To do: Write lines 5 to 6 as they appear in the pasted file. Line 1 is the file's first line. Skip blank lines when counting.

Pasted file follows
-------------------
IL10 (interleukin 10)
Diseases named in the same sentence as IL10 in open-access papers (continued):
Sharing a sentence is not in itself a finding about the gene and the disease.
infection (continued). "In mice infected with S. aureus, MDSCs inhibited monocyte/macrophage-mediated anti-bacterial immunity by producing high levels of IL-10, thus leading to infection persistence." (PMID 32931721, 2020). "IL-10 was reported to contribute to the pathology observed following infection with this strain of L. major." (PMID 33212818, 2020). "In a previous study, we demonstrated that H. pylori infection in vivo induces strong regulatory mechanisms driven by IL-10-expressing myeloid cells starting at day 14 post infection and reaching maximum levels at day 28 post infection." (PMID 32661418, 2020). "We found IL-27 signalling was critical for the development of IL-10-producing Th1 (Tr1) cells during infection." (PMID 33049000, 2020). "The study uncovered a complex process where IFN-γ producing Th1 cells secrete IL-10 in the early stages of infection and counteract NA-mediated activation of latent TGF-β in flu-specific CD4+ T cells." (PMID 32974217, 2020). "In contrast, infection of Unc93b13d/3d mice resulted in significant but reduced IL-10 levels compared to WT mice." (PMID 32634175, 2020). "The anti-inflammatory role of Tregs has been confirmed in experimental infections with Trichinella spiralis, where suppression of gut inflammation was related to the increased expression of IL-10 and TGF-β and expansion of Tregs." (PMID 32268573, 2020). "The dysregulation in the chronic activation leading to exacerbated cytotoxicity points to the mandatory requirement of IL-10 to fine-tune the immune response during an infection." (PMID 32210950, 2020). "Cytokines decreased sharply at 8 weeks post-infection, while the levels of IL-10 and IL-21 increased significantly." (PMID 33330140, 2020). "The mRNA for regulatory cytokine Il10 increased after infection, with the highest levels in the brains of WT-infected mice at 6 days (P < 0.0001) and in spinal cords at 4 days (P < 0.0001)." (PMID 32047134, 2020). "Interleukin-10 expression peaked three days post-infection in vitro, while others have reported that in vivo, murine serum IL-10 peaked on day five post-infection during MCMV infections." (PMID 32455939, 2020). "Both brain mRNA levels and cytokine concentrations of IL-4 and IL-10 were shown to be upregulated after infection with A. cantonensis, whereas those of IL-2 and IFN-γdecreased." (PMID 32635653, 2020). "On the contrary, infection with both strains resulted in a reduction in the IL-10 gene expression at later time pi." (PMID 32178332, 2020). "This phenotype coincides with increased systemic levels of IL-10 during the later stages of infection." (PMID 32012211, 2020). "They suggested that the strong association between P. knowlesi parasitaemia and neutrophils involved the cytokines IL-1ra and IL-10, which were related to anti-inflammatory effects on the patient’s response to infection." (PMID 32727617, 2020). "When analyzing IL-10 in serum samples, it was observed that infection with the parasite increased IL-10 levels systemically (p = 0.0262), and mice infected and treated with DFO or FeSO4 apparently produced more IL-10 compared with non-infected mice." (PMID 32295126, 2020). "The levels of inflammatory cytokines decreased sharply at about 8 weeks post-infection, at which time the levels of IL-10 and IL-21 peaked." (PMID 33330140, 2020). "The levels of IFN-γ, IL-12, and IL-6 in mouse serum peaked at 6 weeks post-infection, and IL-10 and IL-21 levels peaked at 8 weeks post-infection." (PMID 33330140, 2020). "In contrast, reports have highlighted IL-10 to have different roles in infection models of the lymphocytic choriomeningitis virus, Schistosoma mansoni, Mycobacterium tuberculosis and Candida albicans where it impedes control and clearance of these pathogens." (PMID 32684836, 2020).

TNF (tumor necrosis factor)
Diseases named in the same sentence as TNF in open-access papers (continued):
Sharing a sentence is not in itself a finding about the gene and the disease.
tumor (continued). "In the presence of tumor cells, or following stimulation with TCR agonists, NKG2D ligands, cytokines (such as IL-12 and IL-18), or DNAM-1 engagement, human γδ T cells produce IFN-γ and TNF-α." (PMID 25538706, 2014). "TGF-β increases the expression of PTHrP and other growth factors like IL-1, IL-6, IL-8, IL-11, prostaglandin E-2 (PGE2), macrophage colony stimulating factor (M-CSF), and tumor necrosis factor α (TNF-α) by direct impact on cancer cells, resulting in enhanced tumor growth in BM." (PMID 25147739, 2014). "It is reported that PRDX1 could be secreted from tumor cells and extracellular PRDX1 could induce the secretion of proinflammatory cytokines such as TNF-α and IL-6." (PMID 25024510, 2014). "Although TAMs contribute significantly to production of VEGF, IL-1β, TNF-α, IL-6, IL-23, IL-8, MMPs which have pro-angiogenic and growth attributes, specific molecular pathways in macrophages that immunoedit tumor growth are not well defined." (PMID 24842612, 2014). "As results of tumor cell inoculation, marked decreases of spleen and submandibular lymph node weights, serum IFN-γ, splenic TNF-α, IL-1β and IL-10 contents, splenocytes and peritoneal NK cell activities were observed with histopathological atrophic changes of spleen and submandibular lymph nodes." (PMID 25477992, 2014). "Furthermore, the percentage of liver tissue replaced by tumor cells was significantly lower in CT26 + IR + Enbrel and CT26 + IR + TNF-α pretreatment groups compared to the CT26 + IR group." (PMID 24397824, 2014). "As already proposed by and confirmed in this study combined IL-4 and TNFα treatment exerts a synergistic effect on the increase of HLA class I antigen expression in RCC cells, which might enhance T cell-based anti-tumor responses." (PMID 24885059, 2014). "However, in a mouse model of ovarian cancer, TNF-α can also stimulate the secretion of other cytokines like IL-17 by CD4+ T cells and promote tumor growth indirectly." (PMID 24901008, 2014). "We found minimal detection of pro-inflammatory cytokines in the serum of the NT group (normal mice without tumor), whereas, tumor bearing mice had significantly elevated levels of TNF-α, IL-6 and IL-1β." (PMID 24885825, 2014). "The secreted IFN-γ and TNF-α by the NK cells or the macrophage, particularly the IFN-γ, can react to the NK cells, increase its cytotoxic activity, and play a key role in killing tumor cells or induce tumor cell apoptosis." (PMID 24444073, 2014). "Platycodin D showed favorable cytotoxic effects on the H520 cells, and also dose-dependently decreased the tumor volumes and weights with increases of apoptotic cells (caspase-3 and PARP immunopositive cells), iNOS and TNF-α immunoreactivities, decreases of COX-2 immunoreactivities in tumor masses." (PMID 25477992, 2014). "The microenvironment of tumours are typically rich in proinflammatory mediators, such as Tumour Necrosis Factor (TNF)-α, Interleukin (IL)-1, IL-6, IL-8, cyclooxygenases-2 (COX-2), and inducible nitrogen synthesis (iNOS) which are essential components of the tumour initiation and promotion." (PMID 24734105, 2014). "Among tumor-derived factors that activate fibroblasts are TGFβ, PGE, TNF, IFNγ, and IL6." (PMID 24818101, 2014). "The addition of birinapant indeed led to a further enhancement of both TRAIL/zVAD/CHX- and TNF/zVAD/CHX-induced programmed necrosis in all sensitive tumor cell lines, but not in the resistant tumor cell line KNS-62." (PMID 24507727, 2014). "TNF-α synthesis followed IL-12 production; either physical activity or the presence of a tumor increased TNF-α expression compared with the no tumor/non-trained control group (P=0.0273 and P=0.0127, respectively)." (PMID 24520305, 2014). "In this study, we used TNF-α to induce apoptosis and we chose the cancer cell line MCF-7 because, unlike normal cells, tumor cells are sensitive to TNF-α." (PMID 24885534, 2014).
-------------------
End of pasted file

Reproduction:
TNF (tumor necrosis factor)
Diseases named in the same sentence as TNF in open-access papers (continued):